So how do we, as the international community, respond to help prevent descent into bloodshed?
Thankfully this week EUFOR, the 600-strong EU peacekeeping force responsible for maintaining a stable Bosnia, had its mandate renewed at the UN Security Council – but this will not be sufficient to avoid secession and conflict. In 2020 we withdrew British troops from this mission (which despite its name has non-EU participants such as Turkey and Chile). We should consider re-joining the mission, or as a swifter option, increase our deployment to NATO HQ in Sarajevo. We should also urge NATO to consider a joint exercise in the Balkans to demonstrate its continued focus on the region. When I worked for the Foreign Office, one thing was very clear: the UK is respected around the world, and our ability to bring other nations together and to achieve results is second to none. We are the conveners of the world, and when we seek to bring together the international community we are effective. Therefore we should convene a meeting of the NATO QUINT urgently to identify multi-lateral efforts, and push for the situation in Bosnia and Herzegovina to be on the agenda at the NATO Foreign Ministerial in Riga on 30th November.
The Office of the High Representative is the emblem of the Dayton Accords, the symbol of the post-conflict Bosnia and of reconciliation between Bosniak and Serb. It was created to oversee the civilian government in Bosnia and has wide-ranging powers of oversight, and a veto over domestic policy. Christian Schmidt, the current High Representative, is unrecognised by the Serbian community, and indeed the Russians (and Chinese) stand squarely behind them on this. Indeed they forced the High Representative’s name to be removed from the text of the EUFOR resolution last week. Inviting Schmidt on an official visit to the United Kingdom would serve to show the world that we stand firmly behind the Dayton agreement, and the credibility of the office. I for one stand ready to welcome him to Parliament.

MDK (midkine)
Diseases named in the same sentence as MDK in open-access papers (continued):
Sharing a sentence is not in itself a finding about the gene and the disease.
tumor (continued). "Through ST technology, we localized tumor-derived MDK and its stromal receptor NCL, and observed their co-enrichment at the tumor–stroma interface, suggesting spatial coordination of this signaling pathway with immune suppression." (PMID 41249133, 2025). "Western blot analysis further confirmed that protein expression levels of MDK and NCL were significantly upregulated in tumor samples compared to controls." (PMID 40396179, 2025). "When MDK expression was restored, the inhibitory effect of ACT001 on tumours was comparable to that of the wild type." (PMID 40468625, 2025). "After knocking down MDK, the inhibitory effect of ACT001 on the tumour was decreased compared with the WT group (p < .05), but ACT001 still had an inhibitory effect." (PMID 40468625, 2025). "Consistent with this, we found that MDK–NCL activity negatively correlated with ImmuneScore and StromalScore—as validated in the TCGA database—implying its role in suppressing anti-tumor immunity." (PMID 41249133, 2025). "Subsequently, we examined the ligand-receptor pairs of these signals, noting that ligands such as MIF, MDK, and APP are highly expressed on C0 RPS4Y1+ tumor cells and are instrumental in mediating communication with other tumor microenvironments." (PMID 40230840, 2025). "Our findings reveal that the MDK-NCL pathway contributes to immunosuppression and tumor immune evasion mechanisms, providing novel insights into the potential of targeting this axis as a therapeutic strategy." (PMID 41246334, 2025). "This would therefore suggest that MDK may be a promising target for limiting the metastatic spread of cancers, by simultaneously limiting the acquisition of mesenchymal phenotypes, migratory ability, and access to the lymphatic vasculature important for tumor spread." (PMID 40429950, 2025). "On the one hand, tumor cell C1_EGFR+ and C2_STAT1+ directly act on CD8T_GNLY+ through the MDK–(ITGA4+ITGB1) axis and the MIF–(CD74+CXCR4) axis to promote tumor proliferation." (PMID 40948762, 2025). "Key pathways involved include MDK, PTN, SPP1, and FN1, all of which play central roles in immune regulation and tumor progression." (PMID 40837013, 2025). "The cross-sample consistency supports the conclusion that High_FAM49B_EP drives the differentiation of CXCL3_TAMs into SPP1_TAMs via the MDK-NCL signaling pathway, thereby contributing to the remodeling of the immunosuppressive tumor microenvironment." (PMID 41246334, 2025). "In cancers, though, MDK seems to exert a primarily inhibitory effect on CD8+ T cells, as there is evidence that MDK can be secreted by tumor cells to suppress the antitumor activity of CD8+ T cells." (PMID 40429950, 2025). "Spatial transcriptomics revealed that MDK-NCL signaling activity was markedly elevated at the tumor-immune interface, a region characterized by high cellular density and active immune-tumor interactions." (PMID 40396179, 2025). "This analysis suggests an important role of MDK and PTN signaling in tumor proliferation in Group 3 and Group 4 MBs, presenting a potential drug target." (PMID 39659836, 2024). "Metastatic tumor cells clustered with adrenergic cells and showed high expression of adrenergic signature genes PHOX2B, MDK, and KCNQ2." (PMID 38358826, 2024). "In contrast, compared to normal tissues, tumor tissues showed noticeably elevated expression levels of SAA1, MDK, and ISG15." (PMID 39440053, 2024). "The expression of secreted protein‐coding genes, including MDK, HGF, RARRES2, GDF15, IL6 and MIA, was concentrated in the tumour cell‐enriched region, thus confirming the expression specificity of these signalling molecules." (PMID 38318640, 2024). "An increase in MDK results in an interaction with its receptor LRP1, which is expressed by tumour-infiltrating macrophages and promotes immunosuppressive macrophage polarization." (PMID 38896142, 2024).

Equally, to demonstrate that we have not taken our eye off the situation, a senior member of the British Government should travel to Bosnia. During this visit neighbouring countries such as Albania, Montenegro and North Macedonia should be visited to demonstrate our resolve to the entire region as they stand strong against Russian pressure, and make clear that we don’t take stability, or them, for granted. This visit should include Serbia, because this is not about choosing one side. It is about upholding peace and stability, and preventing hatred, and its backers at home and abroad, from further de-stabilising our near neighbourhood.